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Time-Lapse Observation of Cell Dynamics During Angiogenesis Using the Rat Mesentery Culture Model.

Authors
  • Lampejo, Arinola O1
  • Hodges, Nicholas A1
  • Rozenblum, Maximillian1
  • Murfee, Walter L2
  • 1 J. Crayton Pruitt Family Department of Biomedical Engineering, University of Florida, Gainesville, FL, USA.
  • 2 J. Crayton Pruitt Family Department of Biomedical Engineering, University of Florida, Gainesville, FL, USA. [email protected].
Type
Published Article
Journal
Methods in molecular biology
Publisher
Clifton, N.J. : Humana Press
Publication Date
Jan 01, 2024
Volume
2711
Pages
63–75
Identifiers
DOI: 10.1007/978-1-0716-3429-5_6
PMID: 37776449
Source
Medline
Keywords
Language
English
License
Unknown

Abstract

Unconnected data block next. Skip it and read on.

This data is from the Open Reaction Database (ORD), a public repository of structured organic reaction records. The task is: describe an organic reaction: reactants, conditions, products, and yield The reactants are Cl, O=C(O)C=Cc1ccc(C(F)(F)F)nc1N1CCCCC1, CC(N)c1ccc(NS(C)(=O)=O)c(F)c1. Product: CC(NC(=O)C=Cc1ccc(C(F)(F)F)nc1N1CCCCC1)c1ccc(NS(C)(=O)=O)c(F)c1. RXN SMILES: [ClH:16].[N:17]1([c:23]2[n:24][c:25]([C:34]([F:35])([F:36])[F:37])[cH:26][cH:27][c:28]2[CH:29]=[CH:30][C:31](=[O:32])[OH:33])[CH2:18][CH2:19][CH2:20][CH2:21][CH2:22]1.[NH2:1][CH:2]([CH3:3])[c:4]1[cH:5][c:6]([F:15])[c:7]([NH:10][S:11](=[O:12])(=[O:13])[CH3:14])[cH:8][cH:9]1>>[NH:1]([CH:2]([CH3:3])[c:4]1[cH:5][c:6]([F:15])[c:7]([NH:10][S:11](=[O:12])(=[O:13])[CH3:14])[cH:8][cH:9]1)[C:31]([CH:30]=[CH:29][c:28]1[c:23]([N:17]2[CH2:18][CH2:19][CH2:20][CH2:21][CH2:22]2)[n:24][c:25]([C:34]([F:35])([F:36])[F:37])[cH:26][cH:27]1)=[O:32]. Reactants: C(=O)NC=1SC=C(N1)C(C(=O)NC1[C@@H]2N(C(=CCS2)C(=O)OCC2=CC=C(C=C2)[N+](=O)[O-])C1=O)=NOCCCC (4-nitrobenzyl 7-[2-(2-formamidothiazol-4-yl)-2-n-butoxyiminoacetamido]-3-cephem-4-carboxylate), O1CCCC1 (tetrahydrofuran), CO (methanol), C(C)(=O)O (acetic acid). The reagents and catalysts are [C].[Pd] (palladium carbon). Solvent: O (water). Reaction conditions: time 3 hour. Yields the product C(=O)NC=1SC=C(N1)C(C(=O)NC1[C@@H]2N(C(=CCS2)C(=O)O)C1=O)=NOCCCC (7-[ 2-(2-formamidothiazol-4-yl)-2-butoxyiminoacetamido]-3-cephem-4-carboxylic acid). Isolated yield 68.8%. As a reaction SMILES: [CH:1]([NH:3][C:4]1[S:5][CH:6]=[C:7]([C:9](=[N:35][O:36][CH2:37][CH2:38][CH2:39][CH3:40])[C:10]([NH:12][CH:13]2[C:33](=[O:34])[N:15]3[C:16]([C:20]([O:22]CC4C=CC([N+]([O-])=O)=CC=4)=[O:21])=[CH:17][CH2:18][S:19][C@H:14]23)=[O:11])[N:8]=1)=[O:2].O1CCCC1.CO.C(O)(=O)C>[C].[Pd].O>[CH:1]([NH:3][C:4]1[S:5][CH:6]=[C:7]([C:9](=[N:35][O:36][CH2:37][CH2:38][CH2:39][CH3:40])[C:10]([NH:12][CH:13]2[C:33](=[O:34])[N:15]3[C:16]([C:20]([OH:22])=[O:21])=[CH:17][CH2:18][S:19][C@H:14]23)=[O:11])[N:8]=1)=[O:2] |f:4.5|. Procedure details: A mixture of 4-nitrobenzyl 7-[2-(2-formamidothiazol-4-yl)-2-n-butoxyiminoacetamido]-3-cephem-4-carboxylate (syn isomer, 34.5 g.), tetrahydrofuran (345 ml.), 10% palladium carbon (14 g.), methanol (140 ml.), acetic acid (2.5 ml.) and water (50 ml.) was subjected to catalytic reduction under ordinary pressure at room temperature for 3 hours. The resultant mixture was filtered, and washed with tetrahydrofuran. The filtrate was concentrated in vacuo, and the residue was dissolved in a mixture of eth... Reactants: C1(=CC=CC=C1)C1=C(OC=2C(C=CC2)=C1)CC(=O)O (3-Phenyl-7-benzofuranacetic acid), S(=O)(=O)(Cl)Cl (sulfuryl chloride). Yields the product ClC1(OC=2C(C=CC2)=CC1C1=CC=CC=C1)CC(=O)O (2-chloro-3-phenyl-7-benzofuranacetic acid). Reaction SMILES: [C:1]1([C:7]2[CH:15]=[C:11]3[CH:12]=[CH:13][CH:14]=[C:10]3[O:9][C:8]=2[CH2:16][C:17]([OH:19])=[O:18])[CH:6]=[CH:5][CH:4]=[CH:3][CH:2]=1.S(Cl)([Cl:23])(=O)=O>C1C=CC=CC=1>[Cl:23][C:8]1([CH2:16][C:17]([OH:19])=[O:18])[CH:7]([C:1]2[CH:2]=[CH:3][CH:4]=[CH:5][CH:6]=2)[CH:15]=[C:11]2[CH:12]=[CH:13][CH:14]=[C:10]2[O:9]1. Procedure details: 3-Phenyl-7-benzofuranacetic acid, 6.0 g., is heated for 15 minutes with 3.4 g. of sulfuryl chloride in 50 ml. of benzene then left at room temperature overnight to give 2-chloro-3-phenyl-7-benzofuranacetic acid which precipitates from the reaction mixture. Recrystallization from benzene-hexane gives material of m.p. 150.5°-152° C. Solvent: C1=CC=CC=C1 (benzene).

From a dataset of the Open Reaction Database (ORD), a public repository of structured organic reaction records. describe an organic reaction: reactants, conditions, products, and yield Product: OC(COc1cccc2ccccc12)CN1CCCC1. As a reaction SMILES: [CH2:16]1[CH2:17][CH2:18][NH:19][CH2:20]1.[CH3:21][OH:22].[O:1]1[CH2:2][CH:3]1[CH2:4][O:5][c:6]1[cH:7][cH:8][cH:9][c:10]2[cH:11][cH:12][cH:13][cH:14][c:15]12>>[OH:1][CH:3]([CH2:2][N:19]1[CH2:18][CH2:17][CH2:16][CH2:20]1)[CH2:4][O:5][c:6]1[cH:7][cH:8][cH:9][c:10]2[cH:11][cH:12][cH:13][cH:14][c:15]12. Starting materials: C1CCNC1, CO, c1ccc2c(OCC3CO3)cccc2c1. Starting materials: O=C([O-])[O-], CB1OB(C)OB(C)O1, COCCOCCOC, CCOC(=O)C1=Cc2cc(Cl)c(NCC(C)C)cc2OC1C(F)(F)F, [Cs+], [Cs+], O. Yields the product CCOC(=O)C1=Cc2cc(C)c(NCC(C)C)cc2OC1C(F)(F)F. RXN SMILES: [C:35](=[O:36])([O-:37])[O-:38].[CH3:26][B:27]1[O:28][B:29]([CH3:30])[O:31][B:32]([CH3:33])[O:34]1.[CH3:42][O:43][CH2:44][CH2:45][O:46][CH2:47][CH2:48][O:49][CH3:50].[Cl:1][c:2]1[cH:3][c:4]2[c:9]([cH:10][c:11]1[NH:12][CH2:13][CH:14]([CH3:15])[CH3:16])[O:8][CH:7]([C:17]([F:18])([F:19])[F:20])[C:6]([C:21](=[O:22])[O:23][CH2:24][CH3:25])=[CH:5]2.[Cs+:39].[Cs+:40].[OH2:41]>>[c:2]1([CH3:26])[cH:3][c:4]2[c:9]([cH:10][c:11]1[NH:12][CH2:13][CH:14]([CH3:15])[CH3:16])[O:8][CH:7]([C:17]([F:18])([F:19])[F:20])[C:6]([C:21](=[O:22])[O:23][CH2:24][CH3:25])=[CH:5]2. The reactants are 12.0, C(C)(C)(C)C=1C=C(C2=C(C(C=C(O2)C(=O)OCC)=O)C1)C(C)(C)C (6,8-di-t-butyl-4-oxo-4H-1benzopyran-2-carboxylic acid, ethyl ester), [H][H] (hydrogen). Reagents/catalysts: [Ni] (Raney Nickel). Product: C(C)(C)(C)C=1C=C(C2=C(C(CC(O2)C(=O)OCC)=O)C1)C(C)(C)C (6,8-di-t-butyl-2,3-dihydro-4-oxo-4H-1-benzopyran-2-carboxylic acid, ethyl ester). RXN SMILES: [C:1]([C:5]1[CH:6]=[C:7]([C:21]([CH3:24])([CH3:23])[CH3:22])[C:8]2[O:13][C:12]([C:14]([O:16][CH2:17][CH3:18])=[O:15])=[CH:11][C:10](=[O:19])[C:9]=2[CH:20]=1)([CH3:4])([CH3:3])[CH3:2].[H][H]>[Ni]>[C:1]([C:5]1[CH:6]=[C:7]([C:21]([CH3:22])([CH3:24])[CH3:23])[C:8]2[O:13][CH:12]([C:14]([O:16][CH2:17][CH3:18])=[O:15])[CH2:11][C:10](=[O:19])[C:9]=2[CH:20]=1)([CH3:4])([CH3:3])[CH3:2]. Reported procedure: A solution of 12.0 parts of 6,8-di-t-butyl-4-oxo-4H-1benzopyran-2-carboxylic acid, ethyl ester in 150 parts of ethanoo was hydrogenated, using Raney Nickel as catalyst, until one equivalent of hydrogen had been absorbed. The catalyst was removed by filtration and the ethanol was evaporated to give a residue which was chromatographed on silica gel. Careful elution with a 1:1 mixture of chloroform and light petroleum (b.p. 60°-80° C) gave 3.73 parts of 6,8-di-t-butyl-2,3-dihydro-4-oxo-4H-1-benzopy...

The ability to track cells and their interactions with other cells during physiological processes offers a powerful tool for scientific discovery. An ex vivo model that enables real-time investigation of cell migration during angiogenesis in adult microvascular networks would enable observation of endothelial cell dynamics during capillary sprouting. Angiogenesis is defined as the growth of new blood vessels from existing ones and involves multiple cell types including endothelial cells, pericytes, and interstitial cells. The incorporation of these cell types in a physiologically relevant environment, however, represents a challenge for biomimetic model development. Recently, our laboratory has developed the rat mesentery culture model, which enables investigation of angiogenesis in an intact tissue. The objective of this chapter is to detail a protocol for tracking cellular dynamics during angiogenesis using the rat mesentery tissue culture model. The method involves harvesting mesentery tissues from adult SD-EGFP rats, culturing them in MEM + 10% fetal bovine serum, and imaging network regions over the time course of angiogenesis. In example applications, time-lapse comparison of microvascular networks in cultured tissues confirmed dramatic increases in GFP-positive capillary sprouting and GFP-positive segment density. Additionally, tracking of individual capillary sprout extensions revealed their ability to "jump" by disconnecting from one vessel segment and reconnecting to another segment in the network. GFP-positive sprouts were also capable of undergoing subsequent regression. The representative results support the use of the rat mesentery culture model for identifying and tracking cellular dynamics during angiogenesis in intact microvascular networks. © 2024. Springer Science+Business Media, LLC, part of Springer Nature.

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